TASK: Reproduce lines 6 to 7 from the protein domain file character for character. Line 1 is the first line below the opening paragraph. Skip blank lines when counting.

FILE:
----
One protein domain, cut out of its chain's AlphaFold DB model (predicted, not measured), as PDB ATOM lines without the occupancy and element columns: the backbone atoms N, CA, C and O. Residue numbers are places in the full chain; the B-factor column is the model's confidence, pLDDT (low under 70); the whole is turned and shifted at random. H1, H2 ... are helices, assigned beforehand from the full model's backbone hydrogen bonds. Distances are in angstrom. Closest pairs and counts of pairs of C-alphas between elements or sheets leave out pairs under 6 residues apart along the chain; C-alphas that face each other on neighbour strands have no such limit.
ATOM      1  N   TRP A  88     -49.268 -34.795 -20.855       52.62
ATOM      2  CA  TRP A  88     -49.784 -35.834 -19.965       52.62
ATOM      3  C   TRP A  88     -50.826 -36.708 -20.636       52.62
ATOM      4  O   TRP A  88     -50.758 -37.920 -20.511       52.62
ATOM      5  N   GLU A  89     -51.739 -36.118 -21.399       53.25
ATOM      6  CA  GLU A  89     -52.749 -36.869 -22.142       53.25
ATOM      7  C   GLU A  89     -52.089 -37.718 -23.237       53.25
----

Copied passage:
ATOM      6  CA  GLU A  89     -52.749 -36.869 -22.142       53.25
ATOM      7  C   GLU A  89     -52.089 -37.718 -23.237       53.25